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The Magic of Trust

Hybrid working and virtual teams can only really be successful when there are high levels of trust. Employees who trust their leaders and feel trusted are more motivated, engaged and ultimately more productive. Teams that trust each other are able to create the magic that other teams are missing.



Harvard Business Review suggests that ‘compared with people at low-trust companies, people at high-trust companies report 74% less stress, 106% more energy at work, 50% higher productivity, 13% fewer sick days, 76% more engagement, 29% more satisfaction with their lives, and 40% less burnout’.


A lack of trust can lead to secrecy, unresolved conflict and a lack of accountability which are all likely to damage productivity. In his The Five Disfunctions of a Team, Patrick Lencioni positions trust as the foundation for effective teams and shows how an absence of trust leads to fear of conflict, lack of commitment, avoidance of accountability and poor results.


Trust is an abstract concept and means different things to different people – if you stopped and asked everyone in your team what they need to trust and feel trusted, they might well each give you a different answer. Then when we factor in diverse cultural backgrounds, these different interpretations of trust can become magnified. If we add remote working and virtual or hybrid collaboration to the mix, it becomes even harder to trust each other. The distance created through remote working and lack of personal connection makes it harder for trust to develop naturally.


Trust is a two-way street; leaders who micromanage and find it hard to trust their employees working out of sight should not be surprised if the magic is missing and levels of trust and engagement in their teams are low. We need our team members to trust us and we also need to trust them – and for them to trust each other.


What can we do to generate high levels of trust within our virtual or hybrid team? Most models of trust and recent research break trust down into three components. Put simply, these are:


  1. Words: you communicate well on your area of expertise; you ask and answer questions appropriately, you are transparent

  2. Actions: you do what you say you will, you can be relied on to deliver

  3. Feelings: you make people feel safe and valued, you do the right thing


As leaders we need to ensure we generate trust across all three areas, even more so in global teams and organisations where cultural preferences may lean more towards one component than another.


Here are some practical tips for building trust within your team.


1. Words


What and how you communicate play an important part in how far your team will trust you. Are you credible? Are you open and honest?

  • Share your experience and expertise to support the team’s learning and development

  • Ask for feedback and suggestions then always make sure that you respond to your team’s ideas even if it’s to explain why they wouldn’t work for the moment. Feeling that your feedback or ideas haven’t been acknowledged can be a real trust buster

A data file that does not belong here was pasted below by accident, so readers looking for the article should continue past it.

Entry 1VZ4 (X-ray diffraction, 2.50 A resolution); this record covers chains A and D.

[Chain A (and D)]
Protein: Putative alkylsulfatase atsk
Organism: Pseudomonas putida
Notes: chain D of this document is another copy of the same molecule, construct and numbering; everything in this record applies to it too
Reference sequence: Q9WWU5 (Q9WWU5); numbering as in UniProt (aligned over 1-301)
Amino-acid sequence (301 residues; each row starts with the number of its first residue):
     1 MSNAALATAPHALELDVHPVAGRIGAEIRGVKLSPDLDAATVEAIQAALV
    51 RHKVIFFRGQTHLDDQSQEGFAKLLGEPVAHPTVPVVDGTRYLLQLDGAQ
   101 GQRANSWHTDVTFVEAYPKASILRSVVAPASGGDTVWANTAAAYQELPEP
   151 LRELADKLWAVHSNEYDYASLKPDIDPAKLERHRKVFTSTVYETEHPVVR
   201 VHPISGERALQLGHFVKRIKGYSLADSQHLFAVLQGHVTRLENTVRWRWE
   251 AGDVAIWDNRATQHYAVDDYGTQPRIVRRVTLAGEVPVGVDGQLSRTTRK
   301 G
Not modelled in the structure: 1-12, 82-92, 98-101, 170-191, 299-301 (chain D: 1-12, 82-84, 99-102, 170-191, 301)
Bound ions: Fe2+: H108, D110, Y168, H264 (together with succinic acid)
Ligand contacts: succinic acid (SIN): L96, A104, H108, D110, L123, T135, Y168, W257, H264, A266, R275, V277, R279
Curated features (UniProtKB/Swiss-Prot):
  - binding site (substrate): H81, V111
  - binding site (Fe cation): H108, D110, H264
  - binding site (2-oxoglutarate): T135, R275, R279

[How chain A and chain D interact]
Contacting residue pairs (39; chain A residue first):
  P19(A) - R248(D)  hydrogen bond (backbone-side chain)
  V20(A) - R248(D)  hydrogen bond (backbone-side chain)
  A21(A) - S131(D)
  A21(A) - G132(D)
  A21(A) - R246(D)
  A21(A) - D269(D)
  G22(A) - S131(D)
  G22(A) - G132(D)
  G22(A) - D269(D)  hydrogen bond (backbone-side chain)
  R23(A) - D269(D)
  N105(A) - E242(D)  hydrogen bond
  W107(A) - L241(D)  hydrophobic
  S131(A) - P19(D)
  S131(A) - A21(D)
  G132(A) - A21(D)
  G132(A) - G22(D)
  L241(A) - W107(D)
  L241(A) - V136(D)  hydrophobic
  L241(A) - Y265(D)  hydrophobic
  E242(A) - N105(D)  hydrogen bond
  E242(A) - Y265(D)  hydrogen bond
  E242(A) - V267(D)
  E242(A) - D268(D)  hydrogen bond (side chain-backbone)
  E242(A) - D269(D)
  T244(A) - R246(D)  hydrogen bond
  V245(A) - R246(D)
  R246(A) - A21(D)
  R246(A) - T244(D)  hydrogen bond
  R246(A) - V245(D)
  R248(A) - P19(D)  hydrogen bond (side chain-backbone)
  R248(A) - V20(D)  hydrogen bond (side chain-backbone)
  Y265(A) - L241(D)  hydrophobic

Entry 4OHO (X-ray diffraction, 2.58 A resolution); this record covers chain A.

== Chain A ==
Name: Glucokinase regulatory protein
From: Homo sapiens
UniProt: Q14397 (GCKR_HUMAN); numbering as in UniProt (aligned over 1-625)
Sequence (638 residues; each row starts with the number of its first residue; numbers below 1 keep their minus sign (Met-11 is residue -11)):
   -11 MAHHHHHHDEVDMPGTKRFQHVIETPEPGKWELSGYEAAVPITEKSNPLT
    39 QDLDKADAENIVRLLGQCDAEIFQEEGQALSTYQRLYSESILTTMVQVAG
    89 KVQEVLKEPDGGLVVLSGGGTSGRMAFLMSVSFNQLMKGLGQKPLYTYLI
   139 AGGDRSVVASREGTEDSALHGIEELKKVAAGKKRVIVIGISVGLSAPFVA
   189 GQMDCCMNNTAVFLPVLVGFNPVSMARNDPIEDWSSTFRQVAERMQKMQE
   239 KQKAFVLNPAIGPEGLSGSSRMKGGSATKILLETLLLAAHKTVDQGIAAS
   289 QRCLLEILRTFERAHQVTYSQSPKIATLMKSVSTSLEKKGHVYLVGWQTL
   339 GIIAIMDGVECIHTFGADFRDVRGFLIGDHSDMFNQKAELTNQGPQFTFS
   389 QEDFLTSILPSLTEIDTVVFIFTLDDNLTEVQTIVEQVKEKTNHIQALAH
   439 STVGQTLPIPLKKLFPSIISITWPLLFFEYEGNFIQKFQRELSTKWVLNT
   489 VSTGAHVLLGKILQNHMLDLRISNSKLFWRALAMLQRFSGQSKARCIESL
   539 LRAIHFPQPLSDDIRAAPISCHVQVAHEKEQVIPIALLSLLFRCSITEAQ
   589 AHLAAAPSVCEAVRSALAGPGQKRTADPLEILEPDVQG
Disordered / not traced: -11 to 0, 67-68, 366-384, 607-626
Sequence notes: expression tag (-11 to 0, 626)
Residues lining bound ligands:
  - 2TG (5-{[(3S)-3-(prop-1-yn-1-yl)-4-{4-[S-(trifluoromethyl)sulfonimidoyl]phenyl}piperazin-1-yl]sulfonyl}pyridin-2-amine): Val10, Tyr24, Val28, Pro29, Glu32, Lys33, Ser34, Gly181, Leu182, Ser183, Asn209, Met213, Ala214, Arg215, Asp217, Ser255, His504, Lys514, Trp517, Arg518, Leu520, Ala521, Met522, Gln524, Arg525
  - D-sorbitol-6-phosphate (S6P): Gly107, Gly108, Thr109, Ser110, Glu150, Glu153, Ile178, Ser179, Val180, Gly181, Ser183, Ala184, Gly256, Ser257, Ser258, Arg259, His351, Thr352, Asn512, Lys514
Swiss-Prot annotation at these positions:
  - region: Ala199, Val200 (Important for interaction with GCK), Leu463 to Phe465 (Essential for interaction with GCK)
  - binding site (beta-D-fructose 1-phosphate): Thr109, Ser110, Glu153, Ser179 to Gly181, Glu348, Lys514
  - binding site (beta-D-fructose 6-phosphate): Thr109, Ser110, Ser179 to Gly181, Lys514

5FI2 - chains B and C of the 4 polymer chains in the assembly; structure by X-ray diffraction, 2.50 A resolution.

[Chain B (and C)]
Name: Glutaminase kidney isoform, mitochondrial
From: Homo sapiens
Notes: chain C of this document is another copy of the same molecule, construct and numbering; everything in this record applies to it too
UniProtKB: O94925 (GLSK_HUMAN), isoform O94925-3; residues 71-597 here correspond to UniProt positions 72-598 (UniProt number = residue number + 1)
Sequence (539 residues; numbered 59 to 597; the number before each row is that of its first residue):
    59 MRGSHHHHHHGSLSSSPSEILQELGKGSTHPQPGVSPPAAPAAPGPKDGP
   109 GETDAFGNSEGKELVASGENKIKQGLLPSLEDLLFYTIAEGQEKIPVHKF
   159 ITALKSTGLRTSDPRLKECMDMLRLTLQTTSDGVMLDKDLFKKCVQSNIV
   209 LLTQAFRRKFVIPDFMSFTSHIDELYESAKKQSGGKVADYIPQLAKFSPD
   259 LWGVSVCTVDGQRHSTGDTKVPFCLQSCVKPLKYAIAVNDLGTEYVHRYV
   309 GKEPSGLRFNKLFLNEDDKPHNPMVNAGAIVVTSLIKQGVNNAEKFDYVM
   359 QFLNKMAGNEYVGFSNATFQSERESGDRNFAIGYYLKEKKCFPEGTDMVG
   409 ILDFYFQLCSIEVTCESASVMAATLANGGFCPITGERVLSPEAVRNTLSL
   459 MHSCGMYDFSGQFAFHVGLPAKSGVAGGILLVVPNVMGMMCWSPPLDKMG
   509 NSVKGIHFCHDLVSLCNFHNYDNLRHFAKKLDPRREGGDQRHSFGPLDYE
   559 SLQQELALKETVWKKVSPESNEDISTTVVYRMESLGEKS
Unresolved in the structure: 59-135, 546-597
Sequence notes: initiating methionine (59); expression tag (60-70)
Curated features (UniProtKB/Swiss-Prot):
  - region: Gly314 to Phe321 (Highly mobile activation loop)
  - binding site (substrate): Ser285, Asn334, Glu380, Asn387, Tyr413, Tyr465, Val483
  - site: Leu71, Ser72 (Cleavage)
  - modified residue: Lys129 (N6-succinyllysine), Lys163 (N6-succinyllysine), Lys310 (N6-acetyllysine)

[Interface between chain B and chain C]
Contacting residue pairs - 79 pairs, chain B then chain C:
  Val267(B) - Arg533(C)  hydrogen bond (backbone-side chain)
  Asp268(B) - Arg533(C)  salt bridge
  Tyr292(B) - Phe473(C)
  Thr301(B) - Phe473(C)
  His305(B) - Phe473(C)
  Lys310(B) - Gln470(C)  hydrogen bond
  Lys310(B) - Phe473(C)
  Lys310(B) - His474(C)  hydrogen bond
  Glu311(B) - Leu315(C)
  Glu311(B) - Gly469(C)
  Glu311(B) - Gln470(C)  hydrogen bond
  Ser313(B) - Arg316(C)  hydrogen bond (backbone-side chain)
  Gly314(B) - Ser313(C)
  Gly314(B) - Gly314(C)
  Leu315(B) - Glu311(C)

• Communicate often and consistently. Share information and be open about the bigger picture within the organisation beyond the immediate team


2. Actions


If you want your team to develop more trustworthy behaviours, lead by example showing that you are dependable and reliable.

  • Arrive at meetings on time and model any behaviours that you would like to see from your team such as keeping your camera on or not interrupting

  • Provide the support you promise to your team members within the time frame agreed. If you have said that you will review a client proposal or give feedback on a presentation, don’t wait for them to remind you just before the deadline

  • Make sure the team know when you are available for them and how best to contact you


3. Feelings


It has become clear that while factors such as competence and reliability are important, our relationship with the other person and how they make us feel are crucially important for creating trust. However good you are at what you do, if you don’t invest in developing a personal relationship, people will find it hard to trust you.

  • Get to know your team at a more personal level. Find things in common, learn something about their family or their passions. Using icebreakers during weekly team meetings is a great way of sharing personal information but also make time in your one-to-one catch ups as some team members may not feel comfortable sharing too much with the whole team

  • Create a working environment that feels safe and supportive where people are comfortable speaking out during meetings, making mistakes or just having a bad day

  • A big part of this is to admit to making mistakes or needing help yourself – showing yourself to be vulnerable will help the team to see you as human


Why not start by making trust part of the conversation. It may feel uncomfortable but if you ask your team what trust means to them and what they need to trust and feel trusted, it shows your openness and gives you a great starting point for developing higher levels of trust within the team. Or you could try a more formal approach like using the Team Trust Indicator as part of a workshop helping you to identify and address the specific trust gaps in your team.



TeamTrust Indicator Feedback Report